SS: But, is humanity ready to see aliens? We can barely learn to live with versions of ourselves with different skin colour or accent, how do you expect us to be accepting of another species altogether?

JT: Actually that’s one of the greatest things about SETI. If you take this seriously and you think about what we’re talking about, we come to the conclusion that we are all the same when compared to someone else, a differently evolved species from another world. We, Earthlings, are all the same, and that perspective has the ability to trivialize the differences among humans that we shed blood over today. So, the fact that they’re so different leads me to the conclusion that it’s a lesson of how much alike we all are.

SS: So, you think that will consolidate us, on a contrary?

JT: I think it might, yes. At least, even thinking about it, even if it doesn’t happen, if we can get the world thinking about it, with this different point of view, this different perspective about who we are on this one planet - I think it could have a huge impact for the good.

SS: Astronomer Andrei Finkelstein claimed in 2011 humans will encounter life in the universe in just 20 years time.  What do you think of this claim?

JT: That claim has a lot of momentum behind it in terms of all of the exoplanets that we are discovering - of many different types, and the fact that we are building tools that aren’t ready yet, but certainly in the timescale of a decade or two, will be, and then these tools will be able to actually inspect some of  these distant planets and do an essay of their atmospheres, to try and figure out their chemistry of the atmospheres around some of these planets, to see what the chemical composition is, and to see if there are any biosignatures in those atmospheres, if those atmospheres have a chemistry like our atmosphere on Earth does, which has trace elements that indicate that there’s life on the surface of this planet - so these biosignatures… We haven’t got our act together yet, we can’t tell you for sure - there's  a smoking gun, that if you see this in the atmosphere, you know there’s some kind of biology on the surface, but we’re working very hard on that. The capability to make those investigations is going to be with us in 10 or 20 years. I think that’s the basis of the claim - that, if there’s life out there, we’ll be able to detect it in a short timescale. That’s just life, that isn’t intelligent life or technology.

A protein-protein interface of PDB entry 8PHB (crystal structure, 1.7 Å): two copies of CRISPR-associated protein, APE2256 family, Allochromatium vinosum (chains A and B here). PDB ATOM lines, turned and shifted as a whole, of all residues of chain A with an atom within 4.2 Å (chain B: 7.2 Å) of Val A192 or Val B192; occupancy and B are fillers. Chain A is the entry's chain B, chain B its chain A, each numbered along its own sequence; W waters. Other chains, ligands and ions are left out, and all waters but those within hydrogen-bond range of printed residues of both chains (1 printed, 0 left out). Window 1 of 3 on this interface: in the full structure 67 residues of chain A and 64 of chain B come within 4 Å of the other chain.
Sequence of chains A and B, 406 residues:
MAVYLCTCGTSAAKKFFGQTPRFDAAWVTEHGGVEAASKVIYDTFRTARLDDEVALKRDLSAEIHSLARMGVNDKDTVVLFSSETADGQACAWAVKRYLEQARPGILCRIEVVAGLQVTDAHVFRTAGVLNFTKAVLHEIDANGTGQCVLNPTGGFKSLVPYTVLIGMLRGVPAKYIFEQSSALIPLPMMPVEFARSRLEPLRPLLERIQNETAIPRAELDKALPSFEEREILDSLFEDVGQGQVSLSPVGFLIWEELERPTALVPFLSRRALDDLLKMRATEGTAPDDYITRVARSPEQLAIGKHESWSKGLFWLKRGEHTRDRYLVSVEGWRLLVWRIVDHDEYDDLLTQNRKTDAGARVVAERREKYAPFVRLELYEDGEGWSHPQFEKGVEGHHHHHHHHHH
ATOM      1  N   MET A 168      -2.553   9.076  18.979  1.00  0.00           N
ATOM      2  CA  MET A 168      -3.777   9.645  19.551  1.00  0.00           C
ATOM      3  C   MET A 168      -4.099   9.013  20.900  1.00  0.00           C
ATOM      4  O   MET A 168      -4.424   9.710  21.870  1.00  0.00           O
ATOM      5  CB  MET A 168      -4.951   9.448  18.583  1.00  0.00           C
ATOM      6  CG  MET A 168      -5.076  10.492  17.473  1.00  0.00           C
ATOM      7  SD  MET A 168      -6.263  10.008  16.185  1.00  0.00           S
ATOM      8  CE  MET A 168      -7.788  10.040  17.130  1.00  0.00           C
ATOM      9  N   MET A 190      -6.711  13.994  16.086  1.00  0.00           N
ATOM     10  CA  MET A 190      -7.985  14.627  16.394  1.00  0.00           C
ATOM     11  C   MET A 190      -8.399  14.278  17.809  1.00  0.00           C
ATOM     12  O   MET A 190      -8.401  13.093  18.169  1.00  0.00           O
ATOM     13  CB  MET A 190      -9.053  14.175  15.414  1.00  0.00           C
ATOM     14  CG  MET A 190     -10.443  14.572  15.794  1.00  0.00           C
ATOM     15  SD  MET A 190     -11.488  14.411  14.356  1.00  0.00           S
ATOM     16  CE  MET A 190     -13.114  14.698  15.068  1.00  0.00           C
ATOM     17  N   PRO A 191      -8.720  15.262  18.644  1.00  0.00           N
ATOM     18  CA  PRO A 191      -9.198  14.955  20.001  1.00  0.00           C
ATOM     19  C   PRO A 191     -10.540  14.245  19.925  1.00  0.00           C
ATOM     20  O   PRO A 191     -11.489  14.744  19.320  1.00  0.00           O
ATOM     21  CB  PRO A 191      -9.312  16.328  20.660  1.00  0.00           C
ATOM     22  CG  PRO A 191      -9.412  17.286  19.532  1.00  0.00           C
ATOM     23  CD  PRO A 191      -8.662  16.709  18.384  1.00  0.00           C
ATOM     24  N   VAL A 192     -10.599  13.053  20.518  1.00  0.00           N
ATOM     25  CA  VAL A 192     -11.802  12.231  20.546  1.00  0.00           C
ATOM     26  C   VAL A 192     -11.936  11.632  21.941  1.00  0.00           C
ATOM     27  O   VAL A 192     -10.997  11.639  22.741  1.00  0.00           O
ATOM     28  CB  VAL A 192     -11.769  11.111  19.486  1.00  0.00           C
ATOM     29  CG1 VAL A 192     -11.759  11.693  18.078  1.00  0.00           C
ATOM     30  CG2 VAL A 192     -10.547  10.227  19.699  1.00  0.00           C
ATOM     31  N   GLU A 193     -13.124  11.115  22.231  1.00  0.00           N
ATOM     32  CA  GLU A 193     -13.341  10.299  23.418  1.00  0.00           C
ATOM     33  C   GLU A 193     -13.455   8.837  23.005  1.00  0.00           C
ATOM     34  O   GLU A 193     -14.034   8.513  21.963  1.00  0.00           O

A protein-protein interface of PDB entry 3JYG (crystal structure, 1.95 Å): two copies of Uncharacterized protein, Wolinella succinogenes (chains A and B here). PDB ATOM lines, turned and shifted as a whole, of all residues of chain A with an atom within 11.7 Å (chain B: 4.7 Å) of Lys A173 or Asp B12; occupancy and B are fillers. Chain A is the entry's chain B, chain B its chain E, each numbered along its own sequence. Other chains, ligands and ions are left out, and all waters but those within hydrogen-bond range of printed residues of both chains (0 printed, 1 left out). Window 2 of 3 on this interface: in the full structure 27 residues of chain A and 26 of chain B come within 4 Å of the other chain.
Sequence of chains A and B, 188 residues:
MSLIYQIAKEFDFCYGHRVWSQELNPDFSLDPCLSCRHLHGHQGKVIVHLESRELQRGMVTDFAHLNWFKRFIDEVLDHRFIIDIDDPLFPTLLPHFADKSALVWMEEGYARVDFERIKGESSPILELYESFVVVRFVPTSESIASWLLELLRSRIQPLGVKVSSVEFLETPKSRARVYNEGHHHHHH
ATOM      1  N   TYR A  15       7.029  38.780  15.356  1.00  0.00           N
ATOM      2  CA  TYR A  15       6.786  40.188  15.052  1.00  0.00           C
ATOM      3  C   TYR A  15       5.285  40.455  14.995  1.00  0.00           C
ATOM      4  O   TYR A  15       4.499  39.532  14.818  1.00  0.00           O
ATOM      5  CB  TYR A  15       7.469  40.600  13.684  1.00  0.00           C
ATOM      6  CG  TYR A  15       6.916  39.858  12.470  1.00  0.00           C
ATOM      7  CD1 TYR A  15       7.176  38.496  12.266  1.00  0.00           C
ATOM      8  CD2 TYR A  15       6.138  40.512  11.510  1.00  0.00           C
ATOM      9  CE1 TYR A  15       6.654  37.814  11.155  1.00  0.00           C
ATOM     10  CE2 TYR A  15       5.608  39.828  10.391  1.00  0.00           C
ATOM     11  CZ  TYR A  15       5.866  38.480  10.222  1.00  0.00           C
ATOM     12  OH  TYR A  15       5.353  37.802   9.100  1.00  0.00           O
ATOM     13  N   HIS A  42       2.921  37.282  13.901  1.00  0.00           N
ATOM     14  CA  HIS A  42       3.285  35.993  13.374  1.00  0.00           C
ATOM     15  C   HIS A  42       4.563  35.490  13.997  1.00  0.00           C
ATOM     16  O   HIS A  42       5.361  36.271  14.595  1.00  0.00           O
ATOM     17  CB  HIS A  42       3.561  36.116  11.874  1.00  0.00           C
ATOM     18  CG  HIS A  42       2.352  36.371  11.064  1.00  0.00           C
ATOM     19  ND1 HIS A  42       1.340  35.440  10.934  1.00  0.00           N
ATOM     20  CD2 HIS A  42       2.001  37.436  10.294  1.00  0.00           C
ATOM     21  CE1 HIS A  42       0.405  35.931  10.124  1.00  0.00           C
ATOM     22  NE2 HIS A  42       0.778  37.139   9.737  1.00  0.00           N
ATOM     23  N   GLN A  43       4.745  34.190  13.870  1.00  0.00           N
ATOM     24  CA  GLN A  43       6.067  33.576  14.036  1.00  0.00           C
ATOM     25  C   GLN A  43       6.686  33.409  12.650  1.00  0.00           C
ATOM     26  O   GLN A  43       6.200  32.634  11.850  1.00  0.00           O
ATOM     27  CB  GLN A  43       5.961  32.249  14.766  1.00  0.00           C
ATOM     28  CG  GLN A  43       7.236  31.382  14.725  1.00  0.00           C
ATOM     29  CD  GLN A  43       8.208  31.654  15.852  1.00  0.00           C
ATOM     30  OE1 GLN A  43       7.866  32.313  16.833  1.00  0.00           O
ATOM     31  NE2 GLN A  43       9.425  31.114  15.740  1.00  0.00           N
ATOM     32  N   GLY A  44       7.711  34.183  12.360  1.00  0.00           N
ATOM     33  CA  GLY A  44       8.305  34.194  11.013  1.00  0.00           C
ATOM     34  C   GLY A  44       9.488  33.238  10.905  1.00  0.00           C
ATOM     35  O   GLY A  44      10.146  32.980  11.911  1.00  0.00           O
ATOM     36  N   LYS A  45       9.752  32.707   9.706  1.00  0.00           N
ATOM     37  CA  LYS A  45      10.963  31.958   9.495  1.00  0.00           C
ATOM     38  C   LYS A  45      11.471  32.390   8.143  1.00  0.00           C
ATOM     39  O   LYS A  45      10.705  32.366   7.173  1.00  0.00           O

SS: So more than one planet that have the potential to be Earth has been discovered - places with cool-sounding, catchy names like Kepler-186f, or Kepler 452b - does SETI work with NASA on this, do you turn your listening devices in the direction of newfound Earth clones? Do these discoveries make you optimistic?

JT: Oh yes, absolutely. The Kepler spacecraft has just proved to be spectacular in its ability to detect exoplanets, and now we have somewhat over 5,000 exoplanets that have been discovered, and candidate exoplanets - and yes, once Kepler and the other radial velocity and gravitational lensing detectors began to publish these results, those went to the top of our list as targets to look at with our SETI telescopes.

SS: Jill, you know, I thought to myself often - what would I ask an alien if I ever encountered it. I’d say, “Do you believe in God?”, because I really want to know if they believe in God. What would you ask an alien if you were to meet him?

JT: Actually, my question would be - how did you manage to grow old? How did you get through the technological adolescence that we find ourselves in at this point on this planet. How did you manage not to do yourselves in? How did you manage not to destroy your environment? How did you do it?

SS:Jill, thank you so much for this wonderful interview. We wish you all the best, with all your future endeavors. We were talking to Jill Tarter, the past director of the Center for SETI tasked with the search of extraterrestrial intelligence, discussing the progress in the search for  extraterrestrial life and if we will ever be able to make contact with alien civilizations - hopefully. That’s it for this edition of Sophie&Co, I will see you next time.